British Home Children Support Available

This blog has touched on the role that British Home Children had in the Canadian Expeditionary Force, and specifically the 18th Battalion. It is estimated that up to 10 percent of all Canadians can trace an ancestral connection with a British Home Child. One of the pleasures of hosting a Facebook Page for the 18th... Continue Reading →

Monument Men: A Book Review

This is a beautiful book. Rich, well composed photography and with a minimum of commentary (which allows one to appreciate the photographs) make the book World War 1: A Monumental History by Robert Konduros and Richard Parrish (the Monument Men of the blog title) a necessary inclusion into anyone who has an interest or passion... Continue Reading →

Sue Light: Gone Before Her Time

I did not know Sue Light. In fact, if it were not for Sue Light I would not know about Sue Light. On August 3, 2014 I wrote a blog post entitled Missing, believed drowned... about two 18th Battalion soldiers who were lost at sea due to the sinking by a German nautical mine. Part... Continue Reading →

Milestone: 1,000 Pages

Today the 1,000th page was posted on the blog. Never dreaming that this blog would be so involving and engaging it is with some trepidation that I look towards the next 1,000 pages because, honestly, there will be a 1,000 more after that thousand. I can see that some of my initial efforts to keep... Continue Reading →

Update on Blog February 2016

  Just a brief update on the status of the blog: To date 794 soldiers' pages have been entered in the blog. A significant source of new soldiers has been two book mentioned previously in the blog - "Duty Nobly Done" and "Kiss the kids for dad. Don't forget to write." There are currently a... Continue Reading →

Mitigating the Ennui of Trench Life

Romance from the trenches. Below is a story relating to one unknown member of the 18th Battalion who, with his first Christmas in the trenches in 1915, used a unique method to assuage and address his boredom and loneliness. This is related by Lieutenant Harry Anderson Secord during an interview for the CBC Radio broadcast... Continue Reading →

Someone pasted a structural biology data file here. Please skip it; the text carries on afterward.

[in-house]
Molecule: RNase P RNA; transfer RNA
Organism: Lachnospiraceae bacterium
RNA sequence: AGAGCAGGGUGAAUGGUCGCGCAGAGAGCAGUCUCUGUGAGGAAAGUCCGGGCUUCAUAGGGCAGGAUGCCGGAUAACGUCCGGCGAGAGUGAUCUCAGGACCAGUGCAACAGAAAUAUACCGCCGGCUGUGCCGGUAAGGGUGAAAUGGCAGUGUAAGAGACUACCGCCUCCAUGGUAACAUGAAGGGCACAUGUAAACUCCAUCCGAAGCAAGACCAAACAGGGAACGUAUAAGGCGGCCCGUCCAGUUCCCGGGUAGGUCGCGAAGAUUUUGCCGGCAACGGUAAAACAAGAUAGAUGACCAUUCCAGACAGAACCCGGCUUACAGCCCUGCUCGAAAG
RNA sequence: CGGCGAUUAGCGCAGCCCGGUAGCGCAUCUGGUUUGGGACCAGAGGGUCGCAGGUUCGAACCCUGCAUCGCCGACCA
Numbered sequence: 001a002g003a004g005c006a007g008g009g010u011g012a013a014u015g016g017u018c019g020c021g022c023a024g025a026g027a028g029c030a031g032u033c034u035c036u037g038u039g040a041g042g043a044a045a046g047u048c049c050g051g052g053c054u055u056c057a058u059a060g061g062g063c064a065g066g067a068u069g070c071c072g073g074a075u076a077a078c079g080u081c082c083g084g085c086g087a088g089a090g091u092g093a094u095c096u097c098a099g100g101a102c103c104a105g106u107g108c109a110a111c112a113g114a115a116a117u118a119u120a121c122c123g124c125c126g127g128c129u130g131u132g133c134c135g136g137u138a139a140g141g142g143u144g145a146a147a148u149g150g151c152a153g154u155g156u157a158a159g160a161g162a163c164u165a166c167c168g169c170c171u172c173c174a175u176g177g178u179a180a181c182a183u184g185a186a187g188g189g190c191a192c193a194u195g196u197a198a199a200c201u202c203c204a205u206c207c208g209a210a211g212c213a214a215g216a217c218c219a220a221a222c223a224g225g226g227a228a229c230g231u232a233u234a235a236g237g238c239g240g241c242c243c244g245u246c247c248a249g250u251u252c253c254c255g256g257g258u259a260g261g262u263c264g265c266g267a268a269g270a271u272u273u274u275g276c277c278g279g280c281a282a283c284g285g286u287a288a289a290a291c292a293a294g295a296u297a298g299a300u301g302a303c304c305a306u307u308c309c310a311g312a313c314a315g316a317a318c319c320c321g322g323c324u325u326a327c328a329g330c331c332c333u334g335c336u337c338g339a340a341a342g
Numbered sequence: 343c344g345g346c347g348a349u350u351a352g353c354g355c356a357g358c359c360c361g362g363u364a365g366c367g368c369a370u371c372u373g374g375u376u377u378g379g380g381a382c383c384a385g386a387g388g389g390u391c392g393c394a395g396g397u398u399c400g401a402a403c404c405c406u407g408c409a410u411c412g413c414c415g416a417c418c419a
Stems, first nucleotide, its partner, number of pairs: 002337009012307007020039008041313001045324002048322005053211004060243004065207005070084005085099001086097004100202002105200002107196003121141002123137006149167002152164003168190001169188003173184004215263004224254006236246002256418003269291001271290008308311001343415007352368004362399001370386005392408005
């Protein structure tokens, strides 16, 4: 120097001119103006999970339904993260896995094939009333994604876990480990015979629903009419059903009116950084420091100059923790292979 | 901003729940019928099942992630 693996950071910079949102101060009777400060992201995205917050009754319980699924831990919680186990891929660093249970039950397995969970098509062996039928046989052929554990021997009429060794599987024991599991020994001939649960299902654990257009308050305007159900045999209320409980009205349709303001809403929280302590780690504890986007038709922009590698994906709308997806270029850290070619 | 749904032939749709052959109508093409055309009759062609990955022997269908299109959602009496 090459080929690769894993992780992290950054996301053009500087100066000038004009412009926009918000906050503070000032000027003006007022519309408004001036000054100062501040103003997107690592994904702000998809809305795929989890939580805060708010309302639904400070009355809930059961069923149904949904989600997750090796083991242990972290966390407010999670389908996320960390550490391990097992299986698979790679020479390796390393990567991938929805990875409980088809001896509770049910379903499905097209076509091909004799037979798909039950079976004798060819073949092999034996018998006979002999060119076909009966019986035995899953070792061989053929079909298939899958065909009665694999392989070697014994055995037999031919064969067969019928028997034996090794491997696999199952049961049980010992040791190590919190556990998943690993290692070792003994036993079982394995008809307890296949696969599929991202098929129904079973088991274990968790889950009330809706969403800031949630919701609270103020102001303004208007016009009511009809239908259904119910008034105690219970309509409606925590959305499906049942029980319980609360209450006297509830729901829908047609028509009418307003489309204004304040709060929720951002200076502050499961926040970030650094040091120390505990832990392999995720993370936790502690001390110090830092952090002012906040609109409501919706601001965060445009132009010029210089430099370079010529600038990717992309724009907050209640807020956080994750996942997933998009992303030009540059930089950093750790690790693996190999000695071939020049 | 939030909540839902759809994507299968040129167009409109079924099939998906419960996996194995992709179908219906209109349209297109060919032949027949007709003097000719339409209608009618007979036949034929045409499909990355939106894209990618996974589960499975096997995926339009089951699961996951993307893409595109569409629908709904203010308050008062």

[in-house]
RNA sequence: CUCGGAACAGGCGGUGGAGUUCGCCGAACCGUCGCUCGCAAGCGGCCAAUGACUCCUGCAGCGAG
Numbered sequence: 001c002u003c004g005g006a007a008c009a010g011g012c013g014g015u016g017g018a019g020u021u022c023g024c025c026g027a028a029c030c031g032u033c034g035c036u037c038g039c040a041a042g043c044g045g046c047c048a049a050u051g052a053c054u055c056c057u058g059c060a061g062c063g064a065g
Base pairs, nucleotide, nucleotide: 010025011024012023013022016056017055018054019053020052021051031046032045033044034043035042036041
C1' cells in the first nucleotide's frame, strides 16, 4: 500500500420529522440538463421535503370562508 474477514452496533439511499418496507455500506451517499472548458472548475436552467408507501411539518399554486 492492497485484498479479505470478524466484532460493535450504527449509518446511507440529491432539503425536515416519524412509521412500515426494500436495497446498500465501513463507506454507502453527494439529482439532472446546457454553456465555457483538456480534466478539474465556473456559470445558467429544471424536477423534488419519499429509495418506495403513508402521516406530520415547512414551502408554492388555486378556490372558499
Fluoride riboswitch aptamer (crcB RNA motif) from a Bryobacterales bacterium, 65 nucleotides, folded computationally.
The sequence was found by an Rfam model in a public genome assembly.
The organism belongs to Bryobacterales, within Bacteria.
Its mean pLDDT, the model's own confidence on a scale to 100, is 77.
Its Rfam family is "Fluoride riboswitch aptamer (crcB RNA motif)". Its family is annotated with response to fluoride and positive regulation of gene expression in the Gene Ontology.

A Birthday at the Front

The 18th Battalion was in the trenches near Vierstraat 1oo years ago today on December 13, 1915. The company cook for Lieutenant George Kerr did something special for him: On December 13 Lieutenant George Kerr had a special celebration in the trenches. For his twenty-first birthday the company cook scrounged all the chocolate he could... Continue Reading →

Cherries for the Police Mess

On Tuesday, July 31, 1917, page 3 of the Gaffney Ledger had a news story about a news story about an American who had died near the town of Ammetes. The Canadian Light Horse was stationed near Divion in France at this time. Mrs. G. T. Clark, of 813 N. Gra-nard [sic] street, has received... Continue Reading →

The First and the Last

Below is a brief outline of the "first and last" Canadians to sacrifice their lives according to the alphabetical listing of Circumstances of Death Registry, First World War. The online database sadly only goes to Sims and any records after that are not available at this resource. Alphabetically, according to this source, the "first" casualty... Continue Reading →

Canada Day for the 18th Battalion

As we enjoy the freedom the valiant men and women fought for it is fitting on this Canada Day to reflect back the the experiences of the soldiers of the 18th Battalion. The Battalion, being formed as part of the 2nd Contingent, did not celebrate Canada Day (it was called Dominion Day at this time)... Continue Reading →

100th Anniversary of Royal Canadian Dental Corp

"Many of them had never seen a dentist before..." Click on link and scroll to 11 minutes and 15 seconds to listen to the story. Click on this link to listen to information regarding the Canadian War Museum's exhibit. More: Canadian Dental Association Page R.C.D.C. History Overview Trench Mouth

Insurance for the Troops

In a previous post regarding 2nd Lieutenant L.C. Vogan the news article referenced "...he Oxford Patriotic Association, for $500 in the Imperial Life." There was a fund called the "Canadian Patriotic Fund" which assisted Canadian soldiers with benefits for those with families. The Oxford Fund was initially independent of the Canadian Patriotic Fund: CANADIAN PATRIOTIC... Continue Reading →

Courts Martial in the 18th Battalion

Item number Name Regimental Number Rank Unit Date 1545 Jacques, John 53695 Sergeant 18th Bn 1917 4960 Jacques, John 53695 Sergeant 18th Bn 1917 9130 Johnstone, H. 139744 Inconnu 18th Bn Aucun détail 257 Larocque, James L. 928596 Private 18th Bn 1918 3325 Laver, B. 190067 Private 18th Bn 1918 9107 Laver, B. 190067 Private... Continue Reading →

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